RabbitMQ for PCF Operations FAQ's
Ensure that all nodes in the cluster are healthy via the RabbitMQ Management UI, or health metrics exposed via the firehose. You cannot rely solely
bosh instances output as that reflects the state of the Erlang VM used by RabbitMQ and not
the RabbitMQ application.
Only BOSH commands should be used by the operator to interact with the RabbitMQ application. For example:
bosh stop rabbitmq-server
bosh start rabbitmq-server
There are BOSH job lifecycle hooks which are only fired when rabbitmq-server is stopped through BOSH. You can also stop individual instances by running:
bosh stop JOB [index]
Note Do not use
monit stop rabbitmq-server as this does not call the drain scripts
BOSH starts the shutdown sequence from the bootstrap instance.
We start by telling the RabbitMQ application to shutdown and then shutdown the Erlang VM within which it is running. If this succeeds, we run the following checks to ensure that the RabbitMQ application and Erlang VM have stopped:
/var/vcap/sys/run/rabbitmq-server/pidexists, check that the PID inside this file does not point to a running Erlang VM process. Notice that we are tracking the Erlang PID and not the RabbitMQ PID.
- Check that
rabbitmqctldoes not return an Erlang VM PID
Once this completes on the bootstrap instance, BOSH will continue the same sequence on the next instance. All remaining rabbitmq-server instances will be stopped one by one.
bosh stop fails, you will likely get an error saying that the drain
script failed with:
result: 1 of 1 drain scripts failed. Failed Jobs: rabbitmq-server.
The drain script logs to
/var/vcap/sys/log/rabbitmq-server/drain.log. If you
have a remote syslog configured, this will appear as the
bosh ssh into the failing rabbitmq-server instance and start the
rabbitmq-server job by running
monit start rabbitmq-server). You will not be
able to start the job via
bosh start as this always runs the drain script first
and will fail since the drain script is failing.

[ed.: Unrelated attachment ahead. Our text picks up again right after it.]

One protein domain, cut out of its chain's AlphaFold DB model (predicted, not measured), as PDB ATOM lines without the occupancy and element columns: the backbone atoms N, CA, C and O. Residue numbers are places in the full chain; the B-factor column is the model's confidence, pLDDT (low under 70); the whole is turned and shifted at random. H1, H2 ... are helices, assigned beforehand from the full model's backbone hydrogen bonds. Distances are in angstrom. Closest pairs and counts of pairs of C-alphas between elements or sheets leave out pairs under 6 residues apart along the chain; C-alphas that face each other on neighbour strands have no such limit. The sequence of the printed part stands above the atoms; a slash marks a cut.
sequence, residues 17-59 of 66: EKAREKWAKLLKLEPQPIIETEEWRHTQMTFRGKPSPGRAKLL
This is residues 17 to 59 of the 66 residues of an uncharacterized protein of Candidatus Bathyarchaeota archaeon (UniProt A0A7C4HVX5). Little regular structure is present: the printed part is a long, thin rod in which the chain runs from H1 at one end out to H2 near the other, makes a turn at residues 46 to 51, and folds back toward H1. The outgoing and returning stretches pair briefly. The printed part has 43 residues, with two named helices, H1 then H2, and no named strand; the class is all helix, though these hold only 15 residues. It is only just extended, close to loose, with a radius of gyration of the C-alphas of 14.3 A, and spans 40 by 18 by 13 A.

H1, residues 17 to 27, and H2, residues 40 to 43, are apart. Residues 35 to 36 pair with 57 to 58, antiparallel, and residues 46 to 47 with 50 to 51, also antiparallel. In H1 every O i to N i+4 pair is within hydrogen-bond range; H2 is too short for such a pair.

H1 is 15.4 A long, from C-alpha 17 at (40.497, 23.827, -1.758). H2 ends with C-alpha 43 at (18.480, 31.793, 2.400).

Once rabbitmq-server job is running (confirm this via
monit status), run
/var/vcap/jobs/rabbitmq-server/bin/drain. This will tell you exactly why it’s
It is possible to back up the state of a RabbitMQ cluster for both the on-demand and pre-provisioned services using the RabbitMQ Management API. Backups include vhosts, exchanges, queues and users.
Back up Manually
Log in to the RabbitMQ Management UI as the admin user you created.
Select export definitions from the main page.
Back up and Restore with a Script
Use the API to run scripts with code similar to the following:
For the backup:
curl -u "$USERNAME:$PASSWORD" "http://$RABBIT_ADDRESS:15672/api/definitions" -o "$BACKUP_FOLDER/rabbit-backup.json"
For the restore:
curl -u "$USERNAME:$PASSWORD" "http://$RABBIT_ADDRESS:15672/api/definitions" -X POST -H "Content-Type: application/json" -d "@$BACKUP_FOLDER/rabbit-backup.json"
Before doing any upgrade of RabbitMQ, Pivotal recommends checking the following:
- In Operations Manager check that the status of all of the instances is healthy.
- Log into the RabbitMQ Management UI and check that no alarms have been triggered and that all nodes are healthy, that is, they should display as green.
- Check that the system is not close to hitting either the memory or disk alarm. Do this by looking at what has been consumed by each node in the RabbitMQ Managment UI.